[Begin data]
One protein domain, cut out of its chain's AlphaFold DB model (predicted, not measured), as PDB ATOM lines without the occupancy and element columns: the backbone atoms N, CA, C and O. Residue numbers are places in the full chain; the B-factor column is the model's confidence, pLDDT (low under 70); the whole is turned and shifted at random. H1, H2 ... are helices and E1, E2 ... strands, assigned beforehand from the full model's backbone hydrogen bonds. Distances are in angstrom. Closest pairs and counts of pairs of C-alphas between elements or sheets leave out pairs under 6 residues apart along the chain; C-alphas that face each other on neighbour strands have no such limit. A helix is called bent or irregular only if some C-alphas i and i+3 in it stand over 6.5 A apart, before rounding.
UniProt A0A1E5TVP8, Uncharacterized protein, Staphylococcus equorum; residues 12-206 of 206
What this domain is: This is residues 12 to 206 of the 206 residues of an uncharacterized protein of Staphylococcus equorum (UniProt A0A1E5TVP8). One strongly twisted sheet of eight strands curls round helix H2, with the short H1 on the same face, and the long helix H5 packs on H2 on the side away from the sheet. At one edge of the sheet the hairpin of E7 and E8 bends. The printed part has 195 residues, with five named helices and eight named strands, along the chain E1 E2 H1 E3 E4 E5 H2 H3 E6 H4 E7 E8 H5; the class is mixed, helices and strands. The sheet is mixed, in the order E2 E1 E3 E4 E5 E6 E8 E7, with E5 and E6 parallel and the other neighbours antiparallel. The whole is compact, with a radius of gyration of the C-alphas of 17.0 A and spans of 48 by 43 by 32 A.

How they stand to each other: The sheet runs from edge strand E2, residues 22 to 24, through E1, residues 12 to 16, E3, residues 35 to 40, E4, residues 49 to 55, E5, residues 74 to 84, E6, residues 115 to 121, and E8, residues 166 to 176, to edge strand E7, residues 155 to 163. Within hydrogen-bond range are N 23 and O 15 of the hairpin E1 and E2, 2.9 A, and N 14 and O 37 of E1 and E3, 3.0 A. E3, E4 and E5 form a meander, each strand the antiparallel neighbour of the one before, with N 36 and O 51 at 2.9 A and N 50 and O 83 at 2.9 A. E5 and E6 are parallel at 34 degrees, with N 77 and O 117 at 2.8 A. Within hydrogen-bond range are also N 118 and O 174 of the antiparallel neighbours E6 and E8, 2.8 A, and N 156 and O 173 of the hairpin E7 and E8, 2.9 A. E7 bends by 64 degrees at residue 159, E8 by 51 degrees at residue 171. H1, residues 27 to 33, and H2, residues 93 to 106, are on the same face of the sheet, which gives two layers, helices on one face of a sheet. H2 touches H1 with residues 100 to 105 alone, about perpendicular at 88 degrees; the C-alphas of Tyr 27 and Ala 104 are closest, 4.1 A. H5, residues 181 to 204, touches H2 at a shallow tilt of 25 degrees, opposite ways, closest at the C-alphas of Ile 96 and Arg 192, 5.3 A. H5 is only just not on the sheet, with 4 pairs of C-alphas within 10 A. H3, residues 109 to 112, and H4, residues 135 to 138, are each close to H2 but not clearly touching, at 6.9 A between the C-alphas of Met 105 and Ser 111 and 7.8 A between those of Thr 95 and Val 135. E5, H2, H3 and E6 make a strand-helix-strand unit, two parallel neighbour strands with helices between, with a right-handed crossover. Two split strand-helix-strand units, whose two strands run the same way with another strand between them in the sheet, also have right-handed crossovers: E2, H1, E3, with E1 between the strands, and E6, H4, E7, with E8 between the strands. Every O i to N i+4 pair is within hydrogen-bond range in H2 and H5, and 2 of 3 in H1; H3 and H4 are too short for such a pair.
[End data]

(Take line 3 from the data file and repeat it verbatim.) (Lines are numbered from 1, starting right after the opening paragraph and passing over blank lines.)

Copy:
How they stand to each other: The sheet runs from edge strand E2, residues 22 to 24, through E1, residues 12 to 16, E3, residues 35 to 40, E4, residues 49 to 55, E5, residues 74 to 84, E6, residues 115 to 121, and E8, residues 166 to 176, to edge strand E7, residues 155 to 163. Within hydrogen-bond range are N 23 and O 15 of the hairpin E1 and E2, 2.9 A, and N 14 and O 37 of E1 and E3, 3.0 A. E3, E4 and E5 form a meander, each strand the antiparallel neighbour of the one before, with N 36 and O 51 at 2.9 A and N 50 and O 83 at 2.9 A. E5 and E6 are parallel at 34 degrees, with N 77 and O 117 at 2.8 A. Within hydrogen-bond range are also N 118 and O 174 of the antiparallel neighbours E6 and E8, 2.8 A, and N 156 and O 173 of the hairpin E7 and E8, 2.9 A. E7 bends by 64 degrees at residue 159, E8 by 51 degrees at residue 171. H1, residues 27 to 33, and H2, residues 93 to 106, are on the same face of the sheet, which gives two layers, helices on one face of a sheet. H2 touches H1 with residues 100 to 105 alone, about perpendicular at 88 degrees; the C-alphas of Tyr 27 and Ala 104 are closest, 4.1 A. H5, residues 181 to 204, touches H2 at a shallow tilt of 25 degrees, opposite ways, closest at the C-alphas of Ile 96 and Arg 192, 5.3 A. H5 is only just not on the sheet, with 4 pairs of C-alphas within 10 A. H3, residues 109 to 112, and H4, residues 135 to 138, are each close to H2 but not clearly touching, at 6.9 A between the C-alphas of Met 105 and Ser 111 and 7.8 A between those of Thr 95 and Val 135. E5, H2, H3 and E6 make a strand-helix-strand unit, two parallel neighbour strands with helices between, with a right-handed crossover. Two split strand-helix-strand units, whose two strands run the same way with another strand between them in the sheet, also have right-handed crossovers: E2, H1, E3, with E1 between the strands, and E6, H4, E7, with E8 between the strands. Every O i to N i+4 pair is within hydrogen-bond range in H2 and H5, and 2 of 3 in H1; H3 and H4 are too short for such a pair.